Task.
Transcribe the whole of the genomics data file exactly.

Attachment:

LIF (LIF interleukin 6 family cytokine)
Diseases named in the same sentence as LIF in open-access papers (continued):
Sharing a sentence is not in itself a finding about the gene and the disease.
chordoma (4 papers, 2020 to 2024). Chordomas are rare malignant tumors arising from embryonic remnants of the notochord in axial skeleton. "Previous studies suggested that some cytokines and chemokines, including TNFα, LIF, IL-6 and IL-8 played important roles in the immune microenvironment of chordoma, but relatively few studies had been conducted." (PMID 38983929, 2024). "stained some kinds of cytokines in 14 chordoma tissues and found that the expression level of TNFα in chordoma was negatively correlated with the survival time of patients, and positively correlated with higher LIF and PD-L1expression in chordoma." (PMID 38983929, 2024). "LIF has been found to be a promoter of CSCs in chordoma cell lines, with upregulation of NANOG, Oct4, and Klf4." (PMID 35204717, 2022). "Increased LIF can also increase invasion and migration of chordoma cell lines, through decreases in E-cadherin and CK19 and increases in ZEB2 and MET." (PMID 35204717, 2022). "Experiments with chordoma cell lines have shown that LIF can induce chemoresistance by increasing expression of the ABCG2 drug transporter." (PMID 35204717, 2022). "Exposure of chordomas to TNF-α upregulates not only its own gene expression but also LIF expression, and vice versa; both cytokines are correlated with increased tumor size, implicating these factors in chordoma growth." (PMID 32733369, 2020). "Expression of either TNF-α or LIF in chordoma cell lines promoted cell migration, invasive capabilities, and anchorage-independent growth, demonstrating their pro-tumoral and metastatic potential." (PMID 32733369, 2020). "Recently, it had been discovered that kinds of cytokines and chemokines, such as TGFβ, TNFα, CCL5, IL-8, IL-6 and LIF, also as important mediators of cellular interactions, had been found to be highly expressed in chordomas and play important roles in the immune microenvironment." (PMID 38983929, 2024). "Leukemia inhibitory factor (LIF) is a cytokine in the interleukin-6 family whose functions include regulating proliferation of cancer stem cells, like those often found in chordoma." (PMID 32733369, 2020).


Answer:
LIF (LIF interleukin 6 family cytokine)
Diseases named in the same sentence as LIF in open-access papers (continued):
Sharing a sentence is not in itself a finding about the gene and the disease.
chordoma (4 papers, 2020 to 2024). Chordomas are rare malignant tumors arising from embryonic remnants of the notochord in axial skeleton. "Previous studies suggested that some cytokines and chemokines, including TNFα, LIF, IL-6 and IL-8 played important roles in the immune microenvironment of chordoma, but relatively few studies had been conducted." (PMID 38983929, 2024). "stained some kinds of cytokines in 14 chordoma tissues and found that the expression level of TNFα in chordoma was negatively correlated with the survival time of patients, and positively correlated with higher LIF and PD-L1expression in chordoma." (PMID 38983929, 2024). "LIF has been found to be a promoter of CSCs in chordoma cell lines, with upregulation of NANOG, Oct4, and Klf4." (PMID 35204717, 2022). "Increased LIF can also increase invasion and migration of chordoma cell lines, through decreases in E-cadherin and CK19 and increases in ZEB2 and MET." (PMID 35204717, 2022). "Experiments with chordoma cell lines have shown that LIF can induce chemoresistance by increasing expression of the ABCG2 drug transporter." (PMID 35204717, 2022). "Exposure of chordomas to TNF-α upregulates not only its own gene expression but also LIF expression, and vice versa; both cytokines are correlated with increased tumor size, implicating these factors in chordoma growth." (PMID 32733369, 2020). "Expression of either TNF-α or LIF in chordoma cell lines promoted cell migration, invasive capabilities, and anchorage-independent growth, demonstrating their pro-tumoral and metastatic potential." (PMID 32733369, 2020). "Recently, it had been discovered that kinds of cytokines and chemokines, such as TGFβ, TNFα, CCL5, IL-8, IL-6 and LIF, also as important mediators of cellular interactions, had been found to be highly expressed in chordomas and play important roles in the immune microenvironment." (PMID 38983929, 2024). "Leukemia inhibitory factor (LIF) is a cytokine in the interleukin-6 family whose functions include regulating proliferation of cancer stem cells, like those often found in chordoma." (PMID 32733369, 2020).